Photo by Paulo Mu00e1rcio Dos Santos on Pexels.com

If a person’s daily life is characterized by darkness, then no matter how sincerely or publicly they make a profession of Jesus, that proclamation is a sham. This is not about sinners in general making occasional lapses in judgment or behavior. This is about people who claim to be Christian but have daily on-going patterns of deliberately walking down a dark path and doing what they want. Their mantra is, “It’s my life, I do what I want, and nobody is going to tell me what to do.” Such a person is a poser. They only pretend to have a walk with Jesus.

To counter the bogus claims and pretensions, we are to walk in the light, and not hide in the darkness. This requires honesty, integrity, and the courage to allow God’s light to shine on the shadowy places of our lives. There cannot be new life without the light.

We counter the darkness by openly confessing our sins. There is a promise attached we need to take to heart: God is faithful to forgive and purify us. God’s light shining upon us might hurt, but it brings life and healing. Holding onto secrets only festers in the soul, while the snakes of sin slither around our feet.  The result is spiritual blindness, darkness, and death. Confession is more than private and personal; it is also public and corporate.  New life, renewal, revival, and revitalization come from real honest tell-it-like-it-is confession.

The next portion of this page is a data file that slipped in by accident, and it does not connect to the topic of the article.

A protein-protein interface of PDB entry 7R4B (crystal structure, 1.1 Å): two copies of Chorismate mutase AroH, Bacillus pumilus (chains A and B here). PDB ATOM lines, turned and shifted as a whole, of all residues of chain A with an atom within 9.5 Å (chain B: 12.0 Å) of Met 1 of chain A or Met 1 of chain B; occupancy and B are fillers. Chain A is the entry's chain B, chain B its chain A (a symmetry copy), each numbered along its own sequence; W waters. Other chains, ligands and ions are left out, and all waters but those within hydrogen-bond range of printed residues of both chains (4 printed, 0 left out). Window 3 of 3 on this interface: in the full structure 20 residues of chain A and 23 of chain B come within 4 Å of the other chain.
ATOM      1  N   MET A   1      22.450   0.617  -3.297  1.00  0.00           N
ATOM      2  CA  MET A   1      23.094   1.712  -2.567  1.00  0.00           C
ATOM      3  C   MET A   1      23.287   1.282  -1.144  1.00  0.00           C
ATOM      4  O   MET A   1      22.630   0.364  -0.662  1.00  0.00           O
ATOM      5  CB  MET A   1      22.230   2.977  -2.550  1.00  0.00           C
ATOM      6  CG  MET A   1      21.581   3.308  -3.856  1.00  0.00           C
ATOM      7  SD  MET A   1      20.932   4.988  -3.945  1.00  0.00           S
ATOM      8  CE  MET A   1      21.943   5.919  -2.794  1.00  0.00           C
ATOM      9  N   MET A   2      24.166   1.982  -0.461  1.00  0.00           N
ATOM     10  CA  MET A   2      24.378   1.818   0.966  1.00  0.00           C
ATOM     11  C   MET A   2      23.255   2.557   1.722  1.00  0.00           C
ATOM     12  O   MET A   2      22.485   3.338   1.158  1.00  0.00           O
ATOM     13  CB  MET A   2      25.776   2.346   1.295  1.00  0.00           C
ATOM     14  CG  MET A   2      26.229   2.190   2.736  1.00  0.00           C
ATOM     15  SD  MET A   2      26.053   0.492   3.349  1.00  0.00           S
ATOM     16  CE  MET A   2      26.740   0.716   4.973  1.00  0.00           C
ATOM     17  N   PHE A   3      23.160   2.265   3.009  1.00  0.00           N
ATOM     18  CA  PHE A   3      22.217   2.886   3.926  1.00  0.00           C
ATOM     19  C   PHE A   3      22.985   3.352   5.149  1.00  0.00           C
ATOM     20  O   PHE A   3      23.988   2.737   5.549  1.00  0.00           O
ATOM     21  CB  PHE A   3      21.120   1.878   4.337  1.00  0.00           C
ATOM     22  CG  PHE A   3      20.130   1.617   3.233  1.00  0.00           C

This really ought to scare the hell out of us. Jesus, in his Sermon on the Mount, said we should pluck our eyes out if they offend. Cut our hands off if they cause us to sin. It is better to be in God’s kingdom with no eyes and hands then to burn in hell with all our parts intact. (Matthew 5:29-30)

Repentance is more than mouthing words about being a sinner like everybody else. Repentance is a complete change of how we live our lives. If there is a besetting sin that dogs us every day and we do all the same things this year we did last year to deal with it, and it did not work, then we will be right back here at Eastertide next year – frustrated with the very same dark walk, carrying the very same burden of guilt, shame, and regret.